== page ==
Lesson 1: Ad Hominem Abusive (Preview Content)
In this session, the first fallacy of relevance is introduced—the ad hominem abusive fallacy. In Latin ad hominem means “to the man,” so this is an argument that addresses the man or the one making an argument, and abuses him rather than engaging his argument. As such it is a classical “trash-talking” dodge.
Outline of Session
(00:31) Ad fontem means “to the source” in Latin. Ad fontem arguments attack the “source” of an argument—in this case, the person making the argument.
(01:17) Many ad hominem fallacies are insults.
(02:07) Some ad hominem attacks can be more subtle.
(02:31) A student gives an example of an insult on the playground—“You’re a scaredy cat!” Joelle asks, “What’s the real issue here?”
(03:36) A student provides an example of ad hominem attacks in a courtroom setting, where a prosecutor may cast doubt on a witnesses’ testimony by attacking their character.
(06:00) A student suggests that “Only a creature-hater would use pesticides” as an example of an ad hominem. The group analyzes this argument.
(08:18) Dr. Perrin asks how this might apply to environmental issues that involve emotional ad hominem arguments.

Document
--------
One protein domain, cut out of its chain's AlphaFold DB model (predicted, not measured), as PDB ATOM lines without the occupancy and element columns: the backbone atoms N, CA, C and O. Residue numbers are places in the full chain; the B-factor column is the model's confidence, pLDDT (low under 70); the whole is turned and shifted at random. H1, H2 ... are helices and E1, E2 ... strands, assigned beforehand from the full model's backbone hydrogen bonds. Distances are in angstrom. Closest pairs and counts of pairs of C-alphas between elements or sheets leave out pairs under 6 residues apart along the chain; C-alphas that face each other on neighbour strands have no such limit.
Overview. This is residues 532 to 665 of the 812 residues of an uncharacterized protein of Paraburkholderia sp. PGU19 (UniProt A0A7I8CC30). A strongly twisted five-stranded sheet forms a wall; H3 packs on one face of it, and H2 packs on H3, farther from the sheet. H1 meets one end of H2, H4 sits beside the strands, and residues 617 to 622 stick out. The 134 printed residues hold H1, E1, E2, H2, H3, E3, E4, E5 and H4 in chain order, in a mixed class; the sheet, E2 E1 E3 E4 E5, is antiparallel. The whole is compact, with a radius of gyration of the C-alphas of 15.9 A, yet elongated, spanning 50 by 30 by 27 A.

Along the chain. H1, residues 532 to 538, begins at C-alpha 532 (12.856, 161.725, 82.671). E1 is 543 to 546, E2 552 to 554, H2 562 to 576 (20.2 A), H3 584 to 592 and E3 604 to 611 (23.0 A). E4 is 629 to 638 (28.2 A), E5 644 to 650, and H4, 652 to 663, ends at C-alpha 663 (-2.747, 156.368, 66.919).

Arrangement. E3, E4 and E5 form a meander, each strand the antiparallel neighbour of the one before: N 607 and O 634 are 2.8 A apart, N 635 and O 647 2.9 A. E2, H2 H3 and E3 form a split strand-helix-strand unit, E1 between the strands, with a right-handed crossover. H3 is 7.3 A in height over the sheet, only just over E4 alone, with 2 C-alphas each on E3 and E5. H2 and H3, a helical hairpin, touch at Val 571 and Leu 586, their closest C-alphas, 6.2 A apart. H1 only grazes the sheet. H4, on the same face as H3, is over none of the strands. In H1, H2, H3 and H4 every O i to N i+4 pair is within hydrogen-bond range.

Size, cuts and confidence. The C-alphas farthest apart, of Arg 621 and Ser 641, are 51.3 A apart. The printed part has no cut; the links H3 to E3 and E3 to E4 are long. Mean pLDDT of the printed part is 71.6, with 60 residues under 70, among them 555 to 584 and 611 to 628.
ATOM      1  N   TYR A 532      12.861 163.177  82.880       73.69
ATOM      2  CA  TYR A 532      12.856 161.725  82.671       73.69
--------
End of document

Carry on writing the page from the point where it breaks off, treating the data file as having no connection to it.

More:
(09:22) Dr. Perrin asks if the students can think of any political issues that usually involve ad hominem arguments.
(09:31) A student suggests the issue of tax cuts. The group then discusses this idea and provides examples of ad hominem attacks.
(13:52) A student gives examples of how car companies attack each other’s products in their advertising.
(15:55) Joelle asks the student to think more about this example and how it might be a different kind of ad fontem (“to the source”) fallacy.
(16:51) Another student and Joelle discuss this and decide the car argument is actually a good example of a genetic fallacy (which will be taught later).
(17:37) Joelle points out that all of the ad fontem arguments are closely related, feel very personal, and can be hard to distinguish from each other.
(18:47) The group discusses how authority figures and those in power are often attacked with ad hominem fallacies.
(20:10) The group discusses what type of ad hominem arguments may have been used, or used again, against Hollywood actors who ran for political office and other political figures.